As far as the choreography goes it’s clearly a break from the hardcore, technical conventions of ballet technique but I would make the argument that the boundaries here are more than bent; they are broken. When you break from structure of any artistic medium, you run the risk of losing your audience. I would sight how inaccessible a lot of Marcel Duchamp’s work is and the vast majority of all Dadaist work. The movements are more natural, I’d use the word “flowy”, and I’d say as a whole they are “free” reactions to the music. Do the free and natural movements and deviation from conventional ballet technique work with the music? Yes, I would say they do because of the nature of Stravinsky’s work regardless of my feelings toward it. But as well as the choreography and music “work” together, I just think this is a break from structure that I don’t think even tries to, “EXPLORE THE BOUNDARIES OF BALLET AS AN ART IN AN AVANT-GARDE WAY, MAN!”

I think it’s inaccessible in the way sometimes jazz can be inaccessible. I like a lot of weird music. I like art-rock. I like shoe-gazer music even though I’m not the kinda guy you’ll ever catch candy-flippin’. But when it comes to a lot of jazz it’s a lot of music that’s for musicians—specifically for other jazz musicians. Maybe if I knew more about ballet I’d be down with this Neo-Classical style but I can’t even pretend that I can handle it. HOT TAKE ALERT!! : I think that Kanye West’s latest album, “YEEZUS” puts Stravinsky to shame. Neoclassical, dissidence, juxtaposition, sudden, unexpected, (read: unwanted), and unanticipated changes/whatever-interpolation-style music doesn’t have to be jarring to listen to. “YEEZUS” is an artist masterpiece where keys and time signatures are completely disregarded and a dramatic narrative is successfully and cohesively apparent throughout the album. I would start a fistfight in an English Garden in an instant if some self-aggrandizing dudebro proclaimed that Stravinsky was a superior composer to Kanye West. I’d win that fight and then pee on his Stravinsky gym mixtape just to rub it in. Stravinsky can eat a bag of ripped peat moss.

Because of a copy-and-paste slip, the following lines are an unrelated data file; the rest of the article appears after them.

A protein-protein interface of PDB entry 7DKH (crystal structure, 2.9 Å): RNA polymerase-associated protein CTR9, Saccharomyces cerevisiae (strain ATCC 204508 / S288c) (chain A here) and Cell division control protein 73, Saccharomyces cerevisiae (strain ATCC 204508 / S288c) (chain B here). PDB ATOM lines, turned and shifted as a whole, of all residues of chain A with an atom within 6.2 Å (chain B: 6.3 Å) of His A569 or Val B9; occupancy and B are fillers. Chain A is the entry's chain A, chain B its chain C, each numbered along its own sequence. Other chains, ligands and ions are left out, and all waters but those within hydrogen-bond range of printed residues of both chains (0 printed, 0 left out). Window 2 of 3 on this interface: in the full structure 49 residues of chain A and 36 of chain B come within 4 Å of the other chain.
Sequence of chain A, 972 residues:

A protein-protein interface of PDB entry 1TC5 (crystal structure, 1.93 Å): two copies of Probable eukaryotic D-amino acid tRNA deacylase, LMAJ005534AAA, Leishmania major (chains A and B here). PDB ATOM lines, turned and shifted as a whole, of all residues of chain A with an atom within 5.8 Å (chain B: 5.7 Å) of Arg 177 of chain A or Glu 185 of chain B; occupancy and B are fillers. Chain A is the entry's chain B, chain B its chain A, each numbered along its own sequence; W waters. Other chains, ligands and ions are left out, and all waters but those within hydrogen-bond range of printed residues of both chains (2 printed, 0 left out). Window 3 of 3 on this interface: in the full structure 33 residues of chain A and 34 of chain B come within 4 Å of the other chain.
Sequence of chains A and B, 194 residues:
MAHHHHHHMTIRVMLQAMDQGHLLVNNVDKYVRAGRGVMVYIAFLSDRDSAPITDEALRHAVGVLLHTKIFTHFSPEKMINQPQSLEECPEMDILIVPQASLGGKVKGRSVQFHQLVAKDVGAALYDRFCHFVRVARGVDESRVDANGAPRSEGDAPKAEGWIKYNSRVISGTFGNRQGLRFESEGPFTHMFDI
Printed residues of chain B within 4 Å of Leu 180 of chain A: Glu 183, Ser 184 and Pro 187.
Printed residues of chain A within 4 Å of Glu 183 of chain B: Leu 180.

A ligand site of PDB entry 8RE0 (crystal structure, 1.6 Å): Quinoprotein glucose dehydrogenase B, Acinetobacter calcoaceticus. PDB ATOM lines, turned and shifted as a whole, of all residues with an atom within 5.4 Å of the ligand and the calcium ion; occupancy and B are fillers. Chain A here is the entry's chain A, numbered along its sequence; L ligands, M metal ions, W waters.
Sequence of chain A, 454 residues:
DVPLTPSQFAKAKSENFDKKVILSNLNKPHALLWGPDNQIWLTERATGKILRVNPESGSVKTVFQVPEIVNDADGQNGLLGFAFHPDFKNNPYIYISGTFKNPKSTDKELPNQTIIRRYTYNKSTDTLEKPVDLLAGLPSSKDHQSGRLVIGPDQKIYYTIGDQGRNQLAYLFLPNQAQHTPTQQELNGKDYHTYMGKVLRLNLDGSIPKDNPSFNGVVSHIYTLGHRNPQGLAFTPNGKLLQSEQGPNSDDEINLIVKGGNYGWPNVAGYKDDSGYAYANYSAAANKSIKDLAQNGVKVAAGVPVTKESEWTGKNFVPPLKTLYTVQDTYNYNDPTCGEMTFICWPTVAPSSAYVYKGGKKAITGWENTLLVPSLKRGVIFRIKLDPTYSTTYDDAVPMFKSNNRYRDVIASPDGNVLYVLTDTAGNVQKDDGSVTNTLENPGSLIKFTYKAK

1. MARTHA GRAHAM